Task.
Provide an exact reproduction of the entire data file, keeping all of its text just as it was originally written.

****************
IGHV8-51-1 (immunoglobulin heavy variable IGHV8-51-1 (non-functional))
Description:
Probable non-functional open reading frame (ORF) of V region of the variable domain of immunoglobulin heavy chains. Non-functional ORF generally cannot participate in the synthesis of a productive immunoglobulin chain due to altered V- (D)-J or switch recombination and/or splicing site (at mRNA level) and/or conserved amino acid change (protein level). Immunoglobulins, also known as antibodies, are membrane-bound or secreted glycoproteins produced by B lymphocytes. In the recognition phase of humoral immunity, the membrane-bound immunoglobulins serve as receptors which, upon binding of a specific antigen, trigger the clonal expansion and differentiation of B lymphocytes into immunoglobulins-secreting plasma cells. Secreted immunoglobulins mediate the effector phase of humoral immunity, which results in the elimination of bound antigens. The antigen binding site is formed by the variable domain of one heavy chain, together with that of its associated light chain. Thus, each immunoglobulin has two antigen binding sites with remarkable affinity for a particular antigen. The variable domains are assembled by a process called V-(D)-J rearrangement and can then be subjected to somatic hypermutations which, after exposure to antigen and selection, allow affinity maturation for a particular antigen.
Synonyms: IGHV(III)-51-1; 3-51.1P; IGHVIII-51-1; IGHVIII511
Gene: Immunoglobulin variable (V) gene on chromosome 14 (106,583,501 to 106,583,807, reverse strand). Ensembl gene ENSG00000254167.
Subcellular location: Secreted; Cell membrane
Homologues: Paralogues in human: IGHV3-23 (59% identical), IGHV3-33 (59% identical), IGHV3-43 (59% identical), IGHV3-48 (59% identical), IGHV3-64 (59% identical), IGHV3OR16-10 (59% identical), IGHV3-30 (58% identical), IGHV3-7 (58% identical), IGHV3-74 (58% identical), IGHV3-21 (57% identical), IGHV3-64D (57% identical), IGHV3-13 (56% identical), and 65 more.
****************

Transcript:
IGHV8-51-1 (immunoglobulin heavy variable IGHV8-51-1 (non-functional))
Description:
Probable non-functional open reading frame (ORF) of V region of the variable domain of immunoglobulin heavy chains. Non-functional ORF generally cannot participate in the synthesis of a productive immunoglobulin chain due to altered V- (D)-J or switch recombination and/or splicing site (at mRNA level) and/or conserved amino acid change (protein level). Immunoglobulins, also known as antibodies, are membrane-bound or secreted glycoproteins produced by B lymphocytes. In the recognition phase of humoral immunity, the membrane-bound immunoglobulins serve as receptors which, upon binding of a specific antigen, trigger the clonal expansion and differentiation of B lymphocytes into immunoglobulins-secreting plasma cells. Secreted immunoglobulins mediate the effector phase of humoral immunity, which results in the elimination of bound antigens. The antigen binding site is formed by the variable domain of one heavy chain, together with that of its associated light chain. Thus, each immunoglobulin has two antigen binding sites with remarkable affinity for a particular antigen. The variable domains are assembled by a process called V-(D)-J rearrangement and can then be subjected to somatic hypermutations which, after exposure to antigen and selection, allow affinity maturation for a particular antigen.
Synonyms: IGHV(III)-51-1; 3-51.1P; IGHVIII-51-1; IGHVIII511
Gene: Immunoglobulin variable (V) gene on chromosome 14 (106,583,501 to 106,583,807, reverse strand). Ensembl gene ENSG00000254167.
Subcellular location: Secreted; Cell membrane
Homologues: Paralogues in human: IGHV3-23 (59% identical), IGHV3-33 (59% identical), IGHV3-43 (59% identical), IGHV3-48 (59% identical), IGHV3-64 (59% identical), IGHV3OR16-10 (59% identical), IGHV3-30 (58% identical), IGHV3-7 (58% identical), IGHV3-74 (58% identical), IGHV3-21 (57% identical), IGHV3-64D (57% identical), IGHV3-13 (56% identical), and 65 more.